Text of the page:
RNC pulls out of Commission on Presidential Debates

By Matt Collins Article may include affiliate links

The Republican National Committee unanimously voted to exit from participating in events organized by the Commission on Presidential Debates.

The April 14, 2022 vote means the RNC will withdraw from the nonprofit after about 35 years. The organization, which labels itself as bipartisan, was founded the year before the 1988 elections, which were the first debates it helped oversee. At the time, the chairs of both the Democratic and Republican parties signed on to form the CPD.

“The Commission on Presidential Debates is biased and has refused to enact simple and commonsense reforms to help ensure fair debates including hosting debates before voting begins and selecting moderators who have never worked for candidates on the debate stage,” said Ronna McDaniel, the chair of the RNC, in a statement.

The RNC’s statement noted the party is not withdrawing from participating in any debates, only those sponsored by the CPD.

The Wall Street Journal also reported that Republican presidential candidates will be required to sign a pledge promising they would only participate in primary or general debates sanctioned by the RNC.

The GOP said it would pursue “other avenues” for candidates to have “a free and fair forum for all Americans,” though it did not outline any clear plans for doing so.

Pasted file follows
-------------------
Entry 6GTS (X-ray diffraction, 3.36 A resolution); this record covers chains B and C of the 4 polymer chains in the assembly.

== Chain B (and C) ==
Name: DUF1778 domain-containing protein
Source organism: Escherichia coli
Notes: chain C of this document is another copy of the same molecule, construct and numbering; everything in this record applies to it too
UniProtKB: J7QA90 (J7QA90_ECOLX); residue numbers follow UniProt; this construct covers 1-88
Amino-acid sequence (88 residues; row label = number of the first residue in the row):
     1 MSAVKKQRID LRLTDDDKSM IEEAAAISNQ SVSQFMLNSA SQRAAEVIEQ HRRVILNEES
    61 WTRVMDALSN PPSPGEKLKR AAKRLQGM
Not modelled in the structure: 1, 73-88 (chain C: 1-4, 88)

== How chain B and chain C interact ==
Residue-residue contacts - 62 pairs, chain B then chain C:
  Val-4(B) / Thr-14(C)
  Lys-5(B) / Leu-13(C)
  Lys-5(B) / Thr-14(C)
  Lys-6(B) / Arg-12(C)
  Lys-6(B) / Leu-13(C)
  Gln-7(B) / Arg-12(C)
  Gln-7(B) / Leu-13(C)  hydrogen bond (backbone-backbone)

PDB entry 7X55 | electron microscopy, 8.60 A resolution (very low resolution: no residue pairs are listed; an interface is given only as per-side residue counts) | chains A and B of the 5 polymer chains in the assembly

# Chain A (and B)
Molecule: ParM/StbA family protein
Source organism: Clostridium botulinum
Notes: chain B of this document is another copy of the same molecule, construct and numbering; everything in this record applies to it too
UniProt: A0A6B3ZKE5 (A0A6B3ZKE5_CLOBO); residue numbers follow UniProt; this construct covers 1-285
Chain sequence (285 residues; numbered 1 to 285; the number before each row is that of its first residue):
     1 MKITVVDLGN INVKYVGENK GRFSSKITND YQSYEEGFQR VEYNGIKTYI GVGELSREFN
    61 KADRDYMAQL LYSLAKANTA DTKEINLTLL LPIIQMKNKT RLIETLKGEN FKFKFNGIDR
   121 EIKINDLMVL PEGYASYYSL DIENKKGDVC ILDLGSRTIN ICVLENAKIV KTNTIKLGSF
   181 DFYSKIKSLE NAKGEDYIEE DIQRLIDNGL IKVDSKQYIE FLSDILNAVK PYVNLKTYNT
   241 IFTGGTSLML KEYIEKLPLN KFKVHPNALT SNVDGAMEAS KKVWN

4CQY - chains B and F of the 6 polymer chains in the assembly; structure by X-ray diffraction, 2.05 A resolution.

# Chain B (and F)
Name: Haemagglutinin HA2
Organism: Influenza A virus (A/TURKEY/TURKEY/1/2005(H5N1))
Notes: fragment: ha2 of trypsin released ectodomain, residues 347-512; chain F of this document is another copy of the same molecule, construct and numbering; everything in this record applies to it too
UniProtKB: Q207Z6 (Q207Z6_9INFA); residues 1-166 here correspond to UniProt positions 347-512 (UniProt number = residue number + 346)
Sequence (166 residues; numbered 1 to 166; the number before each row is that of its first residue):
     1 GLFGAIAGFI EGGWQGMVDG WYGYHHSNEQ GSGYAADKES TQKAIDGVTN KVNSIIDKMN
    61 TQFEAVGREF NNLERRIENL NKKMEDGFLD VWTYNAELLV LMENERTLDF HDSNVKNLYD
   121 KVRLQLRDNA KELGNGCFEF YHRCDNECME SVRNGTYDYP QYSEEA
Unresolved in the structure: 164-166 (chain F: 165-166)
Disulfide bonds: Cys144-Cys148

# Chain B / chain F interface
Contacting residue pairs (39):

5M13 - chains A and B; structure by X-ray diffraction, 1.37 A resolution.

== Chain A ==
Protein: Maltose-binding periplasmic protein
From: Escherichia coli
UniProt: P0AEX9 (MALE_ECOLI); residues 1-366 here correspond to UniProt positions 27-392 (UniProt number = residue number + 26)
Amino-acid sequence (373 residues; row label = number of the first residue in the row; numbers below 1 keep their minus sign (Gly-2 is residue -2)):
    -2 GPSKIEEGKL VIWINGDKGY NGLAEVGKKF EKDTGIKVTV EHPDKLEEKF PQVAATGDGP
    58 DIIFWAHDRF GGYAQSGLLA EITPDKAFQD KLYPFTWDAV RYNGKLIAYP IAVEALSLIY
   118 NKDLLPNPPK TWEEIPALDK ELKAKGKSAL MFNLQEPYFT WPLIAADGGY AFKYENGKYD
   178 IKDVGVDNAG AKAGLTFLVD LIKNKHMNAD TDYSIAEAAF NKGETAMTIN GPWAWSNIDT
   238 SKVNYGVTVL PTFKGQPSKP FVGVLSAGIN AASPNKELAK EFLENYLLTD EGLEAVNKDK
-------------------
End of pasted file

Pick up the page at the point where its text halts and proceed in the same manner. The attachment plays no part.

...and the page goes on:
Outside of the primary matchups, which are typically organized by the parties, any general presidential debate would presumably require participation from at least one other nominee, whether it be the Democratic one or a third-party candidate.

It’s not clear if the DNC or candidates would consider participating in an RNC-sanctioned debate.

While primary debates are typically carried only on select outlets, general election ones get picked up by all major American broadcast and cable networks and it is also not clear how alternate debate arrangements would be handled with these outlets.

The CPD has come under fire from both parties — as well as outside sources — over the years, with hot button issues focusing on rules and hosts.

Hosts are traditionally journalists and there can be a wide range of formats and sets of rules for debates, which are typically agreed upon by the parties beforehand.

The 2020 presidential debates may have been the last straw for the RNC after Donald Trump ignored agreed upon rules about interrupting Joe Biden repeatedly across multiple events and refused to participate in an alternate, remote debate due to concerns after recently testing positive for COVID-19.

That debate, which was eventually canceled, was slated to feature Steve Scully, a C-SPAN veteran, as one of its moderators.

Trump’s camp argued that Scully was biased because he interned for then Sen. Biden decades ago. The controversy grew after Scully tweeted “@Scaramucci should I respond to (T)rump” in response to Trump calling him a “never Trumper,” which opened up claims of additional bias.

He later claimed his account had been hacked before eventually admitting that was not true and he had, in fact, sent the tweet.

C-SPAN suspended Scully over the incident.